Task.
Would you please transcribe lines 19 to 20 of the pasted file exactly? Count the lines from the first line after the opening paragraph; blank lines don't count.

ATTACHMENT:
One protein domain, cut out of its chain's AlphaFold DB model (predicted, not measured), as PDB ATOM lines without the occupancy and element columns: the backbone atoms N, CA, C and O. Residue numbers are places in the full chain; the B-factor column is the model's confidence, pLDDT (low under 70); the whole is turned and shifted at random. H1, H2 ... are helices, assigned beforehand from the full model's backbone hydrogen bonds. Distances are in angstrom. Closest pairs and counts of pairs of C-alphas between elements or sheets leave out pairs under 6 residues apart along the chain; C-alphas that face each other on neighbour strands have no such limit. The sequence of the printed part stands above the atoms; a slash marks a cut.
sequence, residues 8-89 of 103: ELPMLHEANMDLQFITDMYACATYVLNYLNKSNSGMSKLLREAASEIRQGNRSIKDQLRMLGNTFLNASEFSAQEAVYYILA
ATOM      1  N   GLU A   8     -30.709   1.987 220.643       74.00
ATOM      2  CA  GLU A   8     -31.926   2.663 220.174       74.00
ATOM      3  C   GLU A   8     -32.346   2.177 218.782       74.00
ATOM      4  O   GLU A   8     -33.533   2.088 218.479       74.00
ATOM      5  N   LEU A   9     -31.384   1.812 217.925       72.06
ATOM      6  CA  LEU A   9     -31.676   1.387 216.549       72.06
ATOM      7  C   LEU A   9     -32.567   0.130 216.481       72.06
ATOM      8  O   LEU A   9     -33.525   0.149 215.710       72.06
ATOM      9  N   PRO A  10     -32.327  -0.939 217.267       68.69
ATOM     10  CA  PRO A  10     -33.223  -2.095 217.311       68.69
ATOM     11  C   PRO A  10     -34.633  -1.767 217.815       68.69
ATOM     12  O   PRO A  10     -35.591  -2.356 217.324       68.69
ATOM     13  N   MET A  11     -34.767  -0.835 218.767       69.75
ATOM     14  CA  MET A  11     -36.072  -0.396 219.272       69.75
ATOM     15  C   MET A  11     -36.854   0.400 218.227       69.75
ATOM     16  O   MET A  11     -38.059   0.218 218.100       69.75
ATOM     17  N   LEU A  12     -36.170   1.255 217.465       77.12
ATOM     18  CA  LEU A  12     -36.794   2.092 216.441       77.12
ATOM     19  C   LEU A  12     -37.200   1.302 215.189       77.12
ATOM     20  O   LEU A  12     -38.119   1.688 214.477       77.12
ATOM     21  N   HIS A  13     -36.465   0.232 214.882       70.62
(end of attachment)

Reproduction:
ATOM     18  CA  LEU A  12     -36.794   2.092 216.441       77.12
ATOM     19  C   LEU A  12     -37.200   1.302 215.189       77.12